During a drought where the government mandates water conservation targets, each utility is tasked with figuring out how to meet those goals. However, some communities that haven’t been as forward on water efficiency strategies over the years may be able to conserve water in low-cost ways with relatively small investments, while others would have to invest in bigger projects to meet the same goals.
“What if instead you gave the region a target, and then you allow utilities to figure out the best way to achieve that target collectively?” says Gonzales. She and Ajami are proposing that communities, like the San Francisco Bay Area, band together and collaborate to see the smartest and most beneficial way to meet the targets.
Ajami explains that if a community has already done 'low-hanging fruit’, such as replacing toilets and showers with low-water versions, they have to move to more expensive options, like paying residents to replace lawns, which may or may not be enough to achieve their target.
Instead of this expensive option, the community would contribute to the overall conservation funding pool, essentially buying conservation credits from other areas.
“For example, they can either invest $1500/acre-feet to replace lawns, or they can use the trading platform to purchase conservation credits for a lower price, which can ultimately contribute to help another community replace their toilets,” says Ajami.
“The basic idea of cap and trade is to incentivize people to do things that are cost effective for them, but also potentially invest in the community and system as a whole.”
The team is expanding the current platform, which they have labeled HydroTrade, to allow communities to not only share conservation credits but also develop and share other water supply sources in order to enhance regional resiliency.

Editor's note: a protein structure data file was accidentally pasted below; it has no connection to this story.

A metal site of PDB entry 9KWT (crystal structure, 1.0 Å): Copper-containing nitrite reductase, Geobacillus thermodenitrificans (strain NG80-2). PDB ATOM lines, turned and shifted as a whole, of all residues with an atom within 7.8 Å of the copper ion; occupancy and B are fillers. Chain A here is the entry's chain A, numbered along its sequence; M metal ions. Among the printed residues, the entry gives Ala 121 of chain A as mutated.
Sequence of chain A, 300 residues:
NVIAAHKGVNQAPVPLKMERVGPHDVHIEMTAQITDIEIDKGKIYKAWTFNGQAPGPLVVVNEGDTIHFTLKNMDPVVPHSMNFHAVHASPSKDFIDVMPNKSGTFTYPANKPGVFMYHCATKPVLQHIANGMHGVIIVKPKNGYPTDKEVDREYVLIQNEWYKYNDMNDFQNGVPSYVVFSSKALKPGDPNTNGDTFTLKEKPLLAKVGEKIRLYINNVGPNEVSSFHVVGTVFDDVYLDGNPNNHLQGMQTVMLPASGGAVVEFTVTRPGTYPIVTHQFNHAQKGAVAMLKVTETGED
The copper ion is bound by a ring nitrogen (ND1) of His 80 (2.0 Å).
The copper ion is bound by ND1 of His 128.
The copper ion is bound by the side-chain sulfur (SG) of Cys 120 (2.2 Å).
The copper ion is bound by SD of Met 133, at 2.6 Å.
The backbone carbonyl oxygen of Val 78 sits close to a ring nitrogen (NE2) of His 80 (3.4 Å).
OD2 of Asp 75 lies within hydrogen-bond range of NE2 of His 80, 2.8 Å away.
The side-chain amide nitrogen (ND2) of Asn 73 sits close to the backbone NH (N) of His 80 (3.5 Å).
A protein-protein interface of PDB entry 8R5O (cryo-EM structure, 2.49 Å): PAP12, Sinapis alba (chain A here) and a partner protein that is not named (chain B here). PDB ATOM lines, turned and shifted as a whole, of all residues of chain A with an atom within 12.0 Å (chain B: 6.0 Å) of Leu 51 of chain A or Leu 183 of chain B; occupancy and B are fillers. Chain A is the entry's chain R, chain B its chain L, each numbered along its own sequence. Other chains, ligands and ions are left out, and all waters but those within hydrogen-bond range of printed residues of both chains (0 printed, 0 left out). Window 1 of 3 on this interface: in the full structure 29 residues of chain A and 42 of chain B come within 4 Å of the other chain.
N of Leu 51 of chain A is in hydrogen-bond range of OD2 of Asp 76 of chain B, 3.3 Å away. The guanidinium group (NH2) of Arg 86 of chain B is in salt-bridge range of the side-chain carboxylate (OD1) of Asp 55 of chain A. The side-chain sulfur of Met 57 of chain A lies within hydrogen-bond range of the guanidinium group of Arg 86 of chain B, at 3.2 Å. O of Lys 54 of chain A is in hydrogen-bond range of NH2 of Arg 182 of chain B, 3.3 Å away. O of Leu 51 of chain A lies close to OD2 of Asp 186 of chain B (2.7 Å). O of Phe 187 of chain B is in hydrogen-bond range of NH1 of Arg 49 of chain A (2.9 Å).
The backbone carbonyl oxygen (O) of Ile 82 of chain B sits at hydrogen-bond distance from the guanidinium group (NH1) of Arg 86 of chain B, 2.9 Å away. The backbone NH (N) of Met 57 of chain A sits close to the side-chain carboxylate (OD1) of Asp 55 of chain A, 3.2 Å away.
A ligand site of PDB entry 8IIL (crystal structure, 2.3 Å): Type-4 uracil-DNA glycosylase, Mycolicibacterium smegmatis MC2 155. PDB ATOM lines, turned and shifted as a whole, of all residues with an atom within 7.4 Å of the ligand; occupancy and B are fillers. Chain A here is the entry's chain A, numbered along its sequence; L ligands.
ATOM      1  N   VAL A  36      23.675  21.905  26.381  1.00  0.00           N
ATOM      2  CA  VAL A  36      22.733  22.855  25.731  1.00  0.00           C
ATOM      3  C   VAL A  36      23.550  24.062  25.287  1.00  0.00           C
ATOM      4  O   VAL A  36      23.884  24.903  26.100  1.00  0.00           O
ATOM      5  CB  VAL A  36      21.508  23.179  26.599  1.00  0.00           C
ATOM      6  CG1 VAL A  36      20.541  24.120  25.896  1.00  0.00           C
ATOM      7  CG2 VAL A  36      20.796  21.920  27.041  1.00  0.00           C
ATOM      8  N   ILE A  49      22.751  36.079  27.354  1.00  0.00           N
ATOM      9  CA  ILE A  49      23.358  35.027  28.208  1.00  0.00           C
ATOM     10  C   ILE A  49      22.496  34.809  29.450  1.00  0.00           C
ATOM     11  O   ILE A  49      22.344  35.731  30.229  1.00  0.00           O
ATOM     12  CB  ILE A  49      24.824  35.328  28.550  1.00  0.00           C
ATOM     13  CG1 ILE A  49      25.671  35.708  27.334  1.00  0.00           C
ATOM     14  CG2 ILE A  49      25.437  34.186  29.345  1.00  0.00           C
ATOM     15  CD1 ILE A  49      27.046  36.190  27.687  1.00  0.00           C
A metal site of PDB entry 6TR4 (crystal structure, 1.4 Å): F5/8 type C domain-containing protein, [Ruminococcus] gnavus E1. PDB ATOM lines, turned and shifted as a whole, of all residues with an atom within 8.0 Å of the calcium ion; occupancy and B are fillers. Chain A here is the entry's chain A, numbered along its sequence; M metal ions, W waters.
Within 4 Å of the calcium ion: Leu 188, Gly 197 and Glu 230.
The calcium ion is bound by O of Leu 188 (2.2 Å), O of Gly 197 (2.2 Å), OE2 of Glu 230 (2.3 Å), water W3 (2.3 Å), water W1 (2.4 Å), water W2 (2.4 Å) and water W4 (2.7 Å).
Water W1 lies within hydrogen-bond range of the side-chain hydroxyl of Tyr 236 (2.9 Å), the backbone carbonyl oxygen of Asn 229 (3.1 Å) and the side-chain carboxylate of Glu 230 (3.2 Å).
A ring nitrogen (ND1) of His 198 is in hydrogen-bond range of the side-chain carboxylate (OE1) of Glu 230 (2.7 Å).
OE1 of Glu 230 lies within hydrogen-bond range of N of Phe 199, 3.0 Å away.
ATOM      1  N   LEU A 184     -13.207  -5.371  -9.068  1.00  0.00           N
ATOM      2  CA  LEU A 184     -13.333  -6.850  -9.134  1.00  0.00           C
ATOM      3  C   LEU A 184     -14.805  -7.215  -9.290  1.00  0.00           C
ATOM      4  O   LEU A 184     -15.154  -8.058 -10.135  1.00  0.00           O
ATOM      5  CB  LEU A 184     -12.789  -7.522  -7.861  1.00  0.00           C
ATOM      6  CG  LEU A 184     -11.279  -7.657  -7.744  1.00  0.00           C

“We did this proof-of-concept for conservation, but our ultimate goal is to enable water portfolio diversification and reduce reliance on a single supply source or imported water,” says Gonzales. Supplementing water sources by adding alternative water — like recycling water or capturing storm water — can help bolster supplies. Gonzales says, “You can use this kind of collaborative approach, not only for drought or emergency conditions, but also in terms of long-term planning and adaptation.”
By taking a closer look at efficiency and conservation trends and opportunities, as well as long-term water demand patterns at the regional scale, Ajami says utilities might be able to increase reliability and resiliency of their existing water supply despite population growth by smaller and smarter investments.
“Most of our current water infrastructure was built under a different climatic reality, and is now reaching the end of its design life. Hence it is losing its operational effectiveness. As communities are debating on how to meet their future water needs it is important to take a hard look at where our demand is going. We have an opportunity to add flexibility into our existing water infrastructure system by introducing innovative operational strategies while also promoting alternative, distributed and decentralized water sources, 21st century solutions for 21st century challenges,” she says.
With more climate extremes expected in the future, freeing up water for users requires smarter thinking, says Ajami. “We need to encourage regional thinking and collaboration in order to meet our future water demand more effectively while avoiding unnecessary investment in large capital-intensive infrastructure, which belongs to the previous century and is not very adaptable to future climatic and social realities.”